I’ve had a situation whereby one woman was fired, because she could not remember the information that she was meant to present, and as she was in her probationary period she was let go. I’ve had another woman say I wish I’d come to you five years ago, because then I wouldn’t have left my job and currently I’m working for the woman that I trained.

 

Dr Shahzadi by Jenny SmithDr Shahzadi Harperby Jenny Smith

In your capacity as a women’s health doctor you are helping so many women get through the often debilitating symptoms of the menopause. But what has your own menopause been like and how has it been being a single mum through this time?

 

My own personal perimenopause journey, has been up and down - filled with loss of my father and a break up - I have experienced fatigue, which I mistook for depression alongside anxiety and brain fog. The brain fog frightens me as my mother develop dementia under the age of 60. I was really keen to start HRT sooner rather than later. Also, I couldn’t afford to lose my memory, literally as I am the breadwinner in my family because it’s only me and my daughter. So if I can’t work then, I lose financial freedom so managing my payment for sooner rather than later before falling off the cliff of menopause was really important to me. Also being single, I didn’t want to fade into the background. I felt I had a lot more living to do, which I do now.

 

What more still needs to be done to support women in the menopause?

 

Menopause Needs to be part of everyday language.  Start from school so it’s normalised. At school we get taught about puberty, pregnancy but also we should be taught about menopause. It is a natural stage of life and also something every woman will go through, and everyone of us will know one woman or another, so we should have an understanding.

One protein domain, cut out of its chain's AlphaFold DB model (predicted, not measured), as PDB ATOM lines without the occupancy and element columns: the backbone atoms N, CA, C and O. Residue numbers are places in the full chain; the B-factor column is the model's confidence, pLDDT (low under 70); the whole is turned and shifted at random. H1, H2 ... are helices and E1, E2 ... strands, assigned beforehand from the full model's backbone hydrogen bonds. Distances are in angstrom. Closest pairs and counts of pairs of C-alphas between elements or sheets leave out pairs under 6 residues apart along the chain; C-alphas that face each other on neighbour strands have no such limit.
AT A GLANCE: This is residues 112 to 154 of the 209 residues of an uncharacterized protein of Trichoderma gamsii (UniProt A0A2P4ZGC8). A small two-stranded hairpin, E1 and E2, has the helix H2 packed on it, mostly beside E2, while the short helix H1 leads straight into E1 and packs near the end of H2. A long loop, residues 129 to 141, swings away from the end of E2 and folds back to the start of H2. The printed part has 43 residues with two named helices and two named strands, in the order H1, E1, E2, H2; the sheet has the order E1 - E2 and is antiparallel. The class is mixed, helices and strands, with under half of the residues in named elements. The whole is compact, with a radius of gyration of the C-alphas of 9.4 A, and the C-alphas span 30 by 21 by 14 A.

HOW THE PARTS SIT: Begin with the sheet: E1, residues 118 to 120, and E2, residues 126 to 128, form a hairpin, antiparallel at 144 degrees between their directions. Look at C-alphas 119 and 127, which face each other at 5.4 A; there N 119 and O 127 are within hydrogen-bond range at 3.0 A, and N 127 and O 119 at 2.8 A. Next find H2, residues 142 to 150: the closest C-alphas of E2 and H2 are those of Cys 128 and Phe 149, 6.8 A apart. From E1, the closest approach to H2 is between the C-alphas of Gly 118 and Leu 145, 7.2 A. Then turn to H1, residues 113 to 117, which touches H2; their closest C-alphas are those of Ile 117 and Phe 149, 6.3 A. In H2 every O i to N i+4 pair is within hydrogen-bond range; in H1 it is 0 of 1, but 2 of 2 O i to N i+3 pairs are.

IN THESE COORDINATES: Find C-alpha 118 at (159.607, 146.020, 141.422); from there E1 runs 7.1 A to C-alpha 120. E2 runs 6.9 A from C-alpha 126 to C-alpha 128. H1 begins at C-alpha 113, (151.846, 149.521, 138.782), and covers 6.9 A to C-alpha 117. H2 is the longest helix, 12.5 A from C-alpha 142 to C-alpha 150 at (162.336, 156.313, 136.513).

Once we have children growing up, normalising menopause then hopefully we will lose some of the negative narratives of itchy, bitchy, sweaty women who are past it! 

 

Dr Shahzadi by Jenny SmithDr Shahzadi Harperby Jenny Smith

What advice would you give your teenage self?

Believe in yourself!

 

The Me Too campaign rocked every industry. What has your experience been of this as a woman in medicine?  How if at all have things changed since you first started out?

 

It’s helped to highlight and call out the sexism and harassment women get day in day out including in the medical profession. I think it’s been a really positive movement and made men stop and think - we women are equals! 

 

Dr Shahzadi by Jenny SmithDr Shahzadi Harperby Jenny Smith Photography

 

So many women worry about looking older - far more than men do.  What are your thoughts on the ageing process?

I think it’s natural for women to feel fearful- society is still very much looks based. I’m not anti ageing, but it can be hard - seeing the physical changes. Women are still very much judged on how they look - we live in a very visual society and ageing women are seen very differently to ageing men.  Personally what I’m afraid of is loss of health and mobility and mental capacity. 

 

Anything else you would like to share

Don’t let age or stereotypes hold you back!

Thank you so much Shahzadi for being part of my 40 OVER 40 project.

 

I think it's fair to say that our hormones have affected us all at some time in our lives be it puberty, PMT, pregnancy or the menopause.  If that's you then check out my podcast, Dear Hormones, hopefully it'll make you smile. You can listen to it here.